Call for action to close Aboriginal disadvantage
WA Indigenous Person of the Year (2013) Ian Trust. Picture: Steve Ferrier/The West Australian

WA's indigenous person of the year, Ian Trust, says the gap between Aboriginal and non-Aboriginal Australians will not be closed without "radical" action.

Mr Trust, who is seeking State and Federal government support for a potentially groundbreaking welfare reform program in the East Kimberley, said the lack of progress in eradicating indigenous disadvantage showed conventional thinking had not worked.

"We have to do something we haven't done in the past 40 years," he said. "I think we have to do something radical."

Mr Trust's comments came after the release of the Federal Government's latest Closing the Gap report, which showed mixed results. Targets to halve the gap in child mortality and for Year 12 attainment were on track but progress on employment and life expectancy was less successful.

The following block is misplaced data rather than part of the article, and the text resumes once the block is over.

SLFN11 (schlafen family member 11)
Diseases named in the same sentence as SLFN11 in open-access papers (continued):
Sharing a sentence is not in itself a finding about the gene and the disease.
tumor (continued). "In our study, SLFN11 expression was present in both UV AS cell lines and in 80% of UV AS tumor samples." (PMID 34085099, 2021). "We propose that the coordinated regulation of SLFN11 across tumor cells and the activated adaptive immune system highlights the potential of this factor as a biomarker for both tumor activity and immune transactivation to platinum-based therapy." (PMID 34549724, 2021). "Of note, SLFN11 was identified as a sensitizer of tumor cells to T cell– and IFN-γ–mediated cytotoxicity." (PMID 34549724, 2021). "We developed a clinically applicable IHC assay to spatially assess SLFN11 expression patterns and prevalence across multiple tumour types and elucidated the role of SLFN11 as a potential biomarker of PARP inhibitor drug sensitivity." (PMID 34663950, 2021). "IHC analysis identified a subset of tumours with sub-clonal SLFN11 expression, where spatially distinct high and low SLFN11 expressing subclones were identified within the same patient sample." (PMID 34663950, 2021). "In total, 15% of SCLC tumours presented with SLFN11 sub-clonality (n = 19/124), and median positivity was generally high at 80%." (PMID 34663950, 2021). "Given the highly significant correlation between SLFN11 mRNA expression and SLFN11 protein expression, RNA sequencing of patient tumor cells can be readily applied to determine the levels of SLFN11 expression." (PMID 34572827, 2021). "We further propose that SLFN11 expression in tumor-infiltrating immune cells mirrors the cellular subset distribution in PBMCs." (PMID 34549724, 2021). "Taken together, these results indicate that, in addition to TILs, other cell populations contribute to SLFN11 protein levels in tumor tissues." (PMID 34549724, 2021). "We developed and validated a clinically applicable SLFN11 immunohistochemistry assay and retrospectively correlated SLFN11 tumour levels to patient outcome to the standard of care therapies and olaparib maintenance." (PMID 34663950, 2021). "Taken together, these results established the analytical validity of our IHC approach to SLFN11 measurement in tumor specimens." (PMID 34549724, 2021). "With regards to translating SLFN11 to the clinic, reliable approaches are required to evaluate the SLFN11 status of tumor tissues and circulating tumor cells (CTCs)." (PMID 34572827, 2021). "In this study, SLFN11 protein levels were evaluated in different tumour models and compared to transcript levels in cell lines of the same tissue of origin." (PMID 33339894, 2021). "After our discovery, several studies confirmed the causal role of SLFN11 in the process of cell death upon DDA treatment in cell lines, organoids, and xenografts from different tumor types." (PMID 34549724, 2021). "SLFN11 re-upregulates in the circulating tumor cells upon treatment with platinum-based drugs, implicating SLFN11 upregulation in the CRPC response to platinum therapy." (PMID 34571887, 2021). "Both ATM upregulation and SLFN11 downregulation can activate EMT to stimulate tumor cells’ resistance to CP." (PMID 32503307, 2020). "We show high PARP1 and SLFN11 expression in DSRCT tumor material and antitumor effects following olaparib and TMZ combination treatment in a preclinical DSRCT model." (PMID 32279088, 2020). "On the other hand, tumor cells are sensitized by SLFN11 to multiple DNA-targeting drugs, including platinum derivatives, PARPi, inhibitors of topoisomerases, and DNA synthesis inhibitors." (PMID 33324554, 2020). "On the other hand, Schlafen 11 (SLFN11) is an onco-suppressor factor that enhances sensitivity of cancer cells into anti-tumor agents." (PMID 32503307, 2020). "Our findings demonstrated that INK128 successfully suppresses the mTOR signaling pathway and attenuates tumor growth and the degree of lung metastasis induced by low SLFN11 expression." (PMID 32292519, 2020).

The Mr Trust-chaired Wunan Foundation wants to trial a program in Halls Creek that would allow a panel of community leaders to reward or penalise residents based on whether they met certain responsibilities, such as school attendance and paying rent.

If successful in Halls Creek, the program, a WA-first dubbed Living Change, could be rolled out to other remote communities.

Although it has in-principle State Government support, some elements of the program are yet to be agreed to, most significantly whether the community panel would be a statutory body with power over income management.

Mr Trust said he would be disappointed if the panel was not a statutory body because it risked being undermined.

"We don't make any bones about this: this is tough love," he said.

WA Aboriginal Affairs Minister Peter Collier said the Government was still considering options and sought legal advice on the role, function and operations of the proposed community panel "and how it might operate within existing legislation".

"Despite significant investment and reform over a number of decades, outcomes for many Aboriginal Western Australians remain unacceptable," he said. "These challenges are faced by governments of all political persuasions across Australia.

"The WA Government is committed to improving economic, environmental and social benefits to Aboriginal people. That's why we have committed significant resources to planning for the Living Change program."

The West Australian

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